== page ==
In the interests of full disclosure, I'll admit that I've never purchased a product because the product offered me a chance of winning something...except for perhaps a lottery ticket or two. Maybe it's because I have the attitude that most of us have, which is "I never win anything."

Not that I have anything against those of you who do buy things that promise the chance of winning something you think is pretty cool. Lots of people do it, and I'm guessing that there are actual winners from time to time, so go ahead and have at it.

Just be aware that not everything is as it seems when it comes to contests, promotions, and/or sweepstakes.

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Getty Images

A Current Reese's Promotion Has Packages Of Peanut Butter Cups Imprinted With The Words "You Could Win $25,000", But The Problem Is What Else The Package Says

My first thought was, what could be controversial about the words "You could win $25,000" on the packaging? Are they promising to pay it out at a dollar a year for 25,000 years? I can see where that might honk off some people.

Nope, that's not it. It's the words that come right after the $25,000 part:

"See Details Inside."

It's only after you buy the package of peanut butter cups and tear it open that you see the details inside: "No Purchase Necessary."

But wait...I already bought it. Now you're telling me I didn't have to?

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Getty Images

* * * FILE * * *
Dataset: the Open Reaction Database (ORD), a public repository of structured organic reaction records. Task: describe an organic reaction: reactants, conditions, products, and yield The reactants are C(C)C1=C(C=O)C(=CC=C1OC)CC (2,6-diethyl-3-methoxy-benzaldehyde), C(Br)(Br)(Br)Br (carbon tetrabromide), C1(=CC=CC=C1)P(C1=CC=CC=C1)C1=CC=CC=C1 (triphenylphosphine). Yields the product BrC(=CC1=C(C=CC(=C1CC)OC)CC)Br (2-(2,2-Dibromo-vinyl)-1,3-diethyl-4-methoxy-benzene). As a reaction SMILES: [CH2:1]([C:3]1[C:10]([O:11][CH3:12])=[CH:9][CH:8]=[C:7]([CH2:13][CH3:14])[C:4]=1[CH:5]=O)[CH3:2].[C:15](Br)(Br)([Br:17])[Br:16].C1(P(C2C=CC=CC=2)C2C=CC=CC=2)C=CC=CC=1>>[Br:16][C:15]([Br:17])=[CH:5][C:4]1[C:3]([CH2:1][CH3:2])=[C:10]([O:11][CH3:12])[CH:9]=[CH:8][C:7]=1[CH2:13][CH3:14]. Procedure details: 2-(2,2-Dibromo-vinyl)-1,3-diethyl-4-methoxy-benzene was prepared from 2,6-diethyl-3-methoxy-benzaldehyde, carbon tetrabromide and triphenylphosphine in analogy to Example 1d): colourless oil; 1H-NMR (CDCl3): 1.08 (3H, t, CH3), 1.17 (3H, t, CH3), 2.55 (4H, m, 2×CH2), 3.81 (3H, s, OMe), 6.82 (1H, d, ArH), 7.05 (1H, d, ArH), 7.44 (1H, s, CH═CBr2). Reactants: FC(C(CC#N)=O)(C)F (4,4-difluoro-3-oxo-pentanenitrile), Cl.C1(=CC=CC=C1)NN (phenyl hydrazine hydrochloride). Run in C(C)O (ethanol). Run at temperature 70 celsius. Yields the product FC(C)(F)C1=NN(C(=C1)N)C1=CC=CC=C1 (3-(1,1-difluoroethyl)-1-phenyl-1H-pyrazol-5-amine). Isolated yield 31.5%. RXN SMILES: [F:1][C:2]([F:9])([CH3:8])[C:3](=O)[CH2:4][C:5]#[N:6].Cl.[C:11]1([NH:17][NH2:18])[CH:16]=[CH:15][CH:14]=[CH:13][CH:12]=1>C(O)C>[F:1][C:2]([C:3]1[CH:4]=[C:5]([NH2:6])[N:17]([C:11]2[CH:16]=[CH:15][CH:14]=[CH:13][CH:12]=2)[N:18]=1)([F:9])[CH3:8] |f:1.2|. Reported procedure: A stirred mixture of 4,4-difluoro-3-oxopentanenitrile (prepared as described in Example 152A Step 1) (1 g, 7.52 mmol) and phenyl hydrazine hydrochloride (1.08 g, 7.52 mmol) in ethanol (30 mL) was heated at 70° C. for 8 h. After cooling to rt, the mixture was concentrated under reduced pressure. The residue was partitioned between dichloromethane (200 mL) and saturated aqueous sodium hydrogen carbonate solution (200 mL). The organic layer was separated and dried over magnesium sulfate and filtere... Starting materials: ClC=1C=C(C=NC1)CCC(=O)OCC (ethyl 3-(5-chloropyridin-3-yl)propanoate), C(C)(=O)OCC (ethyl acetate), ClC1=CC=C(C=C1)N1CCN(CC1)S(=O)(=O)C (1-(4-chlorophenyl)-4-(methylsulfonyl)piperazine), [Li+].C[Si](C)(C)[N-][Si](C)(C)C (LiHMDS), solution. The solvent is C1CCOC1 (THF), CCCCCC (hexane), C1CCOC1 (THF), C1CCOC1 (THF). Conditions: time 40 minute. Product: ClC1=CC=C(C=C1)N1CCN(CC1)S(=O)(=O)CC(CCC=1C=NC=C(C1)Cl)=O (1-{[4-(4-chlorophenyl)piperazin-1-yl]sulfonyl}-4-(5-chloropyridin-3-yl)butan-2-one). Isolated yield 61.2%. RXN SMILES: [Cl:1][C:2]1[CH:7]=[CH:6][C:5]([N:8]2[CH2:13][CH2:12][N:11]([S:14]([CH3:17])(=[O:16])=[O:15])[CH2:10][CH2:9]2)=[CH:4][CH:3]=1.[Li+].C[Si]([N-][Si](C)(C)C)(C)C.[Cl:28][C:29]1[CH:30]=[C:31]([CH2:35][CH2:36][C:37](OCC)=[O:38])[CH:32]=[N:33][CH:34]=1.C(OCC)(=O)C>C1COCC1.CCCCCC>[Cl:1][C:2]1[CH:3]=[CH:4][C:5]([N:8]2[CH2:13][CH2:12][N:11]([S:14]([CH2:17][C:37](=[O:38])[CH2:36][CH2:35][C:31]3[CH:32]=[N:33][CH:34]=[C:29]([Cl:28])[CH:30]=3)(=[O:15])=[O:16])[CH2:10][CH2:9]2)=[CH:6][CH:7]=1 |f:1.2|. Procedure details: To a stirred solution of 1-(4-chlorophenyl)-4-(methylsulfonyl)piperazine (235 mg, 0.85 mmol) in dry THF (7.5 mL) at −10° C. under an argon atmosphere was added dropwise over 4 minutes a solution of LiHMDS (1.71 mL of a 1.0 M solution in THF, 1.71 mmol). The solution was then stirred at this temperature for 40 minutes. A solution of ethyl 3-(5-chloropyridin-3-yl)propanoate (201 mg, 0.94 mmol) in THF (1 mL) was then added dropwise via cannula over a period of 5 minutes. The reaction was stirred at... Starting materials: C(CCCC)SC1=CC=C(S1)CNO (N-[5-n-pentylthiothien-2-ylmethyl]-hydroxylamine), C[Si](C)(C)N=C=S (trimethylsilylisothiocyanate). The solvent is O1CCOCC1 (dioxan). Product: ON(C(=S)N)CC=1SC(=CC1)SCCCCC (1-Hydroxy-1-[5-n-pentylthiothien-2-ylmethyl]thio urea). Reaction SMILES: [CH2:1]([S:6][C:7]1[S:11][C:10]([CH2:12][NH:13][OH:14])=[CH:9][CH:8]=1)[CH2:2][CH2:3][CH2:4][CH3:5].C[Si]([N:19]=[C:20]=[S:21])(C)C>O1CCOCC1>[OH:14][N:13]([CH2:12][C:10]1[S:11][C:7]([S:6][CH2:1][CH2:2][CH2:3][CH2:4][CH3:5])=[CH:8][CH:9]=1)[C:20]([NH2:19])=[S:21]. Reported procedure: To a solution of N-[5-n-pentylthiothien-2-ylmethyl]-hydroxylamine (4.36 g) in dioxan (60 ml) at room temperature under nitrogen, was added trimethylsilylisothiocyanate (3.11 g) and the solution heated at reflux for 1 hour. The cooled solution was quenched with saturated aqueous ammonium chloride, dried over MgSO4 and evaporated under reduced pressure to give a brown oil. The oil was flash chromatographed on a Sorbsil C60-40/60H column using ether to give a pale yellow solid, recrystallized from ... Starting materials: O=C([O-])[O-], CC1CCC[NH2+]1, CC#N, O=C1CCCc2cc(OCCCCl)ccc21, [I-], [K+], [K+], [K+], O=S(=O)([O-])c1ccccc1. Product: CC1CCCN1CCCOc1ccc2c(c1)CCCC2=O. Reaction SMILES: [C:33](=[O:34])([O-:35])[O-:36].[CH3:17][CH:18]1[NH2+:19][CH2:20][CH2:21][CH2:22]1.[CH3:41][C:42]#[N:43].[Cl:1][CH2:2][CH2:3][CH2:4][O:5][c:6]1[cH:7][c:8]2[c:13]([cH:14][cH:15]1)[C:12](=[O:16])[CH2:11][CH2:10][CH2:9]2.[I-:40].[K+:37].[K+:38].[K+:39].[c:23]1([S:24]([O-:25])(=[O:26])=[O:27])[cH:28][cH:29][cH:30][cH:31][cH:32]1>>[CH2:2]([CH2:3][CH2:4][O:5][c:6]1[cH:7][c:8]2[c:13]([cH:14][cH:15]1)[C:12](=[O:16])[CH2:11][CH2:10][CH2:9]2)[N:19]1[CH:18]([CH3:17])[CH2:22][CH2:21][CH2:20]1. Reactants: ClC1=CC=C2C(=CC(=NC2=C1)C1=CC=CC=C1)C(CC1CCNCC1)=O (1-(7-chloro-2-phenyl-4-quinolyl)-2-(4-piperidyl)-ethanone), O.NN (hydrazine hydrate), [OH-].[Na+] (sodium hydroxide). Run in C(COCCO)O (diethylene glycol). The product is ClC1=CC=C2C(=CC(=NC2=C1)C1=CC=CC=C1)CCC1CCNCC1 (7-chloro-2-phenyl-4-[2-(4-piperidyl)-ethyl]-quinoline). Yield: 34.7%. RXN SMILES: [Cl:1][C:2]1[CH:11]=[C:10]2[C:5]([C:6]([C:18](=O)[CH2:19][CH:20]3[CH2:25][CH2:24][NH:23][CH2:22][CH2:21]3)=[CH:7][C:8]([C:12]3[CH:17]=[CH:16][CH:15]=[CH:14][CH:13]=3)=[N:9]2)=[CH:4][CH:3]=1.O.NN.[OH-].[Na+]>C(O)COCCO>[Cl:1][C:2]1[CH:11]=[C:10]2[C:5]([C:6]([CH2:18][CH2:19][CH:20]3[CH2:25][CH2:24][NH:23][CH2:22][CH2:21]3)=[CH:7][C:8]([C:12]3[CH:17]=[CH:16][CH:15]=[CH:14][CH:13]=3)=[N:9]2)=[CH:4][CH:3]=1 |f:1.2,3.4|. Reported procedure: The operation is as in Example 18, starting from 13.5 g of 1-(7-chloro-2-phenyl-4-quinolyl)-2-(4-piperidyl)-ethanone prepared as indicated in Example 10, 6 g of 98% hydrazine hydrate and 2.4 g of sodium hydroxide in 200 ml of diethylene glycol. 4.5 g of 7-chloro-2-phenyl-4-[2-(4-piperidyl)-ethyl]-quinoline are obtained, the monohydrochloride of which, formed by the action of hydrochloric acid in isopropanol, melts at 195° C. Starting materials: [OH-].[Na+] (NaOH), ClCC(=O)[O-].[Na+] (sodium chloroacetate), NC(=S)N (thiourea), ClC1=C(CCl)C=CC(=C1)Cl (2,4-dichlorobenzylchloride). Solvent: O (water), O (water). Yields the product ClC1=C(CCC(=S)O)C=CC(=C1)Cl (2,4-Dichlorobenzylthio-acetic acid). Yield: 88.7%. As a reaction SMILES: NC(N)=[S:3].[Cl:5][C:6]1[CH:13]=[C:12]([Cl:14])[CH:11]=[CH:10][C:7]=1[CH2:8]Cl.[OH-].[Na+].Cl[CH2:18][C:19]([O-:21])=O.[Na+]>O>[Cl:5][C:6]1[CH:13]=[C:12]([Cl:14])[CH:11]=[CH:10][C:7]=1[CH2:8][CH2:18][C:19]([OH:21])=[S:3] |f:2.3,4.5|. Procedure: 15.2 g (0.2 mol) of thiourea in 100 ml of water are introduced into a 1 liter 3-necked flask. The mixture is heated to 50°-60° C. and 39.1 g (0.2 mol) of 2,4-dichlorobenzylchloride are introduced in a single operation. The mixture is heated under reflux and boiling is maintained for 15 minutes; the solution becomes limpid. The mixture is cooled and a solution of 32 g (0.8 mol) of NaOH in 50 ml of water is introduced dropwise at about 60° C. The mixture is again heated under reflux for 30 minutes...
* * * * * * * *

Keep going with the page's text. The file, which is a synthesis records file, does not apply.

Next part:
Why Is Any Of This A Problem? It's Because Sweepstakes Are, For The Most Part, Governed By State Laws, And State Laws (Including Illinois') Say That No Purchase Is Necessary To Participate

If you have to purchase something in order to win, then it's a lottery, not a sweepstakes, and lotteries are governed by a different set of rules.

Edgar Dworsky, the man who runs the Consumer World website and is a former assistant attorney general in Massachusetts first reported on this issue. Mr. Dworsky believes the Reese's packaging in question should be taken off shelves and recalled.

Hershey Co., that Pennsylvania candymaker that owns the Reese’s brand, said late Monday that its website contains full details of the promotion. It also said some packages have QR codes that link consumers to more information.

“As with all of our promotions, we place great care and diligence to ensure they are compliant with all regulations,” Hershey said in a statement. Dworsky noted that Reese's ran a similar promotion earlier this year that ended in April using the same packaging. Some of those packages are still for sale, even though the sweepstakes code has expired, he said.

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